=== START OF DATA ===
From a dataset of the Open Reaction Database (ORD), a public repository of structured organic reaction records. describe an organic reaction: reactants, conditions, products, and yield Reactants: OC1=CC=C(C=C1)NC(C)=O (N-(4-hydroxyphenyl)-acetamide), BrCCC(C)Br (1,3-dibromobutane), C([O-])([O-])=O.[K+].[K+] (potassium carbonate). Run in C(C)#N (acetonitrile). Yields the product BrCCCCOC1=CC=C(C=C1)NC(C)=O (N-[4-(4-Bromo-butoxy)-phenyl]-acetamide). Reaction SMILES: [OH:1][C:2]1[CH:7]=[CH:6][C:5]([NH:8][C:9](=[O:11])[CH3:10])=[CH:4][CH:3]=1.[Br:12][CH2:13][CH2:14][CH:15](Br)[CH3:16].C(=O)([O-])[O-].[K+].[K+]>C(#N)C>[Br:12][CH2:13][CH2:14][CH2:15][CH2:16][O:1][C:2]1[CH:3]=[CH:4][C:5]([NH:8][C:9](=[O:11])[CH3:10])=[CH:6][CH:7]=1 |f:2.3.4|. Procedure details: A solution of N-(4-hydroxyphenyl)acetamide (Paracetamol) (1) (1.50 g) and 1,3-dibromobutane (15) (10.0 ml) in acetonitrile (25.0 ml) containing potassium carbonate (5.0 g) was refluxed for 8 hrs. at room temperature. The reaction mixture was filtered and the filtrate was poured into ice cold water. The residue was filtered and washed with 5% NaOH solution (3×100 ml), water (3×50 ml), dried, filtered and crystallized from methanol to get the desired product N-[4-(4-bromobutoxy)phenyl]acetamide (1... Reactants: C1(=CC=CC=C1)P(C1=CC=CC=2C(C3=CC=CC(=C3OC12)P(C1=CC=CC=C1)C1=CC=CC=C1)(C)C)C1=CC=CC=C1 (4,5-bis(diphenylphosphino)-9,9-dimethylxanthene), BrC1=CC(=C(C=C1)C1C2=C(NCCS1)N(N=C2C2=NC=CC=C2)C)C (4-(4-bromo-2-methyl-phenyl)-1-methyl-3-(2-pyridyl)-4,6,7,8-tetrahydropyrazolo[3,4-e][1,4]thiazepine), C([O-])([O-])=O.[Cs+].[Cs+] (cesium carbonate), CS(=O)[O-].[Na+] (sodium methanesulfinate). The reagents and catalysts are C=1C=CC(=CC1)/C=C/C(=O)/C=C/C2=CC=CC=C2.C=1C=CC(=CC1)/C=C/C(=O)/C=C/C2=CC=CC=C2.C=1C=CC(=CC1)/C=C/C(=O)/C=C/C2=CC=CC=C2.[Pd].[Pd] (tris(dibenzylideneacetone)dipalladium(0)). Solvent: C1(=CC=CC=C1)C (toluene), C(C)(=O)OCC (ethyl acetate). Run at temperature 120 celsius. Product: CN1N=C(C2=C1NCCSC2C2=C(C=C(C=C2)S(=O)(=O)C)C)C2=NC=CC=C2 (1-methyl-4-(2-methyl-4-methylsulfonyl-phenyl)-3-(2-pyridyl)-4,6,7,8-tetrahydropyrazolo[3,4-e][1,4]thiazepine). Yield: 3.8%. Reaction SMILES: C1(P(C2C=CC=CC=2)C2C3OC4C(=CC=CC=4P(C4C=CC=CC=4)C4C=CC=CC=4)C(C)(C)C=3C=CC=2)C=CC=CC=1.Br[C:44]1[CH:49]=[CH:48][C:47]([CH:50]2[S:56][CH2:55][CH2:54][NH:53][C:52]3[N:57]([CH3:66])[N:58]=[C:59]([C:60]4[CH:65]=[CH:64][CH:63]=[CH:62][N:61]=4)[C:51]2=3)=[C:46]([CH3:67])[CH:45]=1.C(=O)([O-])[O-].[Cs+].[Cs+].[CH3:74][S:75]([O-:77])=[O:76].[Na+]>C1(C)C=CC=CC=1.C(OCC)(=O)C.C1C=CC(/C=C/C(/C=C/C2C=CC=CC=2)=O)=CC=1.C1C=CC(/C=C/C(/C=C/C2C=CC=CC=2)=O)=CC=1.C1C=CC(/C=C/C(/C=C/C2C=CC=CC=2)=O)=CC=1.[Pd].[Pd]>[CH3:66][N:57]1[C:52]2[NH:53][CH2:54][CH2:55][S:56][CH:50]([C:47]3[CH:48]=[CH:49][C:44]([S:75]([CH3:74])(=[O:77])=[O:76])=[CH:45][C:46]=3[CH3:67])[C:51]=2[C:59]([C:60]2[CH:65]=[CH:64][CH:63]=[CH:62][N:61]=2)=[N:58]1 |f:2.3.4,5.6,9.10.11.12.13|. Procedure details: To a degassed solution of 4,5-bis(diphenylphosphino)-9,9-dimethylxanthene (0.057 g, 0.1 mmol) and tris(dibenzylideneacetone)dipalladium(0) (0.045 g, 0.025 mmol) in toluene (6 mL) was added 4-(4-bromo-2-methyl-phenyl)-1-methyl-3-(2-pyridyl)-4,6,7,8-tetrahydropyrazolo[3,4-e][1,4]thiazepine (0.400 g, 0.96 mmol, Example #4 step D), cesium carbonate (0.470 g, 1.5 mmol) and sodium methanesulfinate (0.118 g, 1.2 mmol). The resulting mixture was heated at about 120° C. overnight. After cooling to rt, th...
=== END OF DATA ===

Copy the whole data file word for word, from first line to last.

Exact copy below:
From a dataset of the Open Reaction Database (ORD), a public repository of structured organic reaction records. describe an organic reaction: reactants, conditions, products, and yield Reactants: OC1=CC=C(C=C1)NC(C)=O (N-(4-hydroxyphenyl)-acetamide), BrCCC(C)Br (1,3-dibromobutane), C([O-])([O-])=O.[K+].[K+] (potassium carbonate). Run in C(C)#N (acetonitrile). Yields the product BrCCCCOC1=CC=C(C=C1)NC(C)=O (N-[4-(4-Bromo-butoxy)-phenyl]-acetamide). Reaction SMILES: [OH:1][C:2]1[CH:7]=[CH:6][C:5]([NH:8][C:9](=[O:11])[CH3:10])=[CH:4][CH:3]=1.[Br:12][CH2:13][CH2:14][CH:15](Br)[CH3:16].C(=O)([O-])[O-].[K+].[K+]>C(#N)C>[Br:12][CH2:13][CH2:14][CH2:15][CH2:16][O:1][C:2]1[CH:3]=[CH:4][C:5]([NH:8][C:9](=[O:11])[CH3:10])=[CH:6][CH:7]=1 |f:2.3.4|. Procedure details: A solution of N-(4-hydroxyphenyl)acetamide (Paracetamol) (1) (1.50 g) and 1,3-dibromobutane (15) (10.0 ml) in acetonitrile (25.0 ml) containing potassium carbonate (5.0 g) was refluxed for 8 hrs. at room temperature. The reaction mixture was filtered and the filtrate was poured into ice cold water. The residue was filtered and washed with 5% NaOH solution (3×100 ml), water (3×50 ml), dried, filtered and crystallized from methanol to get the desired product N-[4-(4-bromobutoxy)phenyl]acetamide (1... Reactants: C1(=CC=CC=C1)P(C1=CC=CC=2C(C3=CC=CC(=C3OC12)P(C1=CC=CC=C1)C1=CC=CC=C1)(C)C)C1=CC=CC=C1 (4,5-bis(diphenylphosphino)-9,9-dimethylxanthene), BrC1=CC(=C(C=C1)C1C2=C(NCCS1)N(N=C2C2=NC=CC=C2)C)C (4-(4-bromo-2-methyl-phenyl)-1-methyl-3-(2-pyridyl)-4,6,7,8-tetrahydropyrazolo[3,4-e][1,4]thiazepine), C([O-])([O-])=O.[Cs+].[Cs+] (cesium carbonate), CS(=O)[O-].[Na+] (sodium methanesulfinate). The reagents and catalysts are C=1C=CC(=CC1)/C=C/C(=O)/C=C/C2=CC=CC=C2.C=1C=CC(=CC1)/C=C/C(=O)/C=C/C2=CC=CC=C2.C=1C=CC(=CC1)/C=C/C(=O)/C=C/C2=CC=CC=C2.[Pd].[Pd] (tris(dibenzylideneacetone)dipalladium(0)). Solvent: C1(=CC=CC=C1)C (toluene), C(C)(=O)OCC (ethyl acetate). Run at temperature 120 celsius. Product: CN1N=C(C2=C1NCCSC2C2=C(C=C(C=C2)S(=O)(=O)C)C)C2=NC=CC=C2 (1-methyl-4-(2-methyl-4-methylsulfonyl-phenyl)-3-(2-pyridyl)-4,6,7,8-tetrahydropyrazolo[3,4-e][1,4]thiazepine). Yield: 3.8%. Reaction SMILES: C1(P(C2C=CC=CC=2)C2C3OC4C(=CC=CC=4P(C4C=CC=CC=4)C4C=CC=CC=4)C(C)(C)C=3C=CC=2)C=CC=CC=1.Br[C:44]1[CH:49]=[CH:48][C:47]([CH:50]2[S:56][CH2:55][CH2:54][NH:53][C:52]3[N:57]([CH3:66])[N:58]=[C:59]([C:60]4[CH:65]=[CH:64][CH:63]=[CH:62][N:61]=4)[C:51]2=3)=[C:46]([CH3:67])[CH:45]=1.C(=O)([O-])[O-].[Cs+].[Cs+].[CH3:74][S:75]([O-:77])=[O:76].[Na+]>C1(C)C=CC=CC=1.C(OCC)(=O)C.C1C=CC(/C=C/C(/C=C/C2C=CC=CC=2)=O)=CC=1.C1C=CC(/C=C/C(/C=C/C2C=CC=CC=2)=O)=CC=1.C1C=CC(/C=C/C(/C=C/C2C=CC=CC=2)=O)=CC=1.[Pd].[Pd]>[CH3:66][N:57]1[C:52]2[NH:53][CH2:54][CH2:55][S:56][CH:50]([C:47]3[CH:48]=[CH:49][C:44]([S:75]([CH3:74])(=[O:77])=[O:76])=[CH:45][C:46]=3[CH3:67])[C:51]=2[C:59]([C:60]2[CH:65]=[CH:64][CH:63]=[CH:62][N:61]=2)=[N:58]1 |f:2.3.4,5.6,9.10.11.12.13|. Procedure details: To a degassed solution of 4,5-bis(diphenylphosphino)-9,9-dimethylxanthene (0.057 g, 0.1 mmol) and tris(dibenzylideneacetone)dipalladium(0) (0.045 g, 0.025 mmol) in toluene (6 mL) was added 4-(4-bromo-2-methyl-phenyl)-1-methyl-3-(2-pyridyl)-4,6,7,8-tetrahydropyrazolo[3,4-e][1,4]thiazepine (0.400 g, 0.96 mmol, Example #4 step D), cesium carbonate (0.470 g, 1.5 mmol) and sodium methanesulfinate (0.118 g, 1.2 mmol). The resulting mixture was heated at about 120° C. overnight. After cooling to rt, th...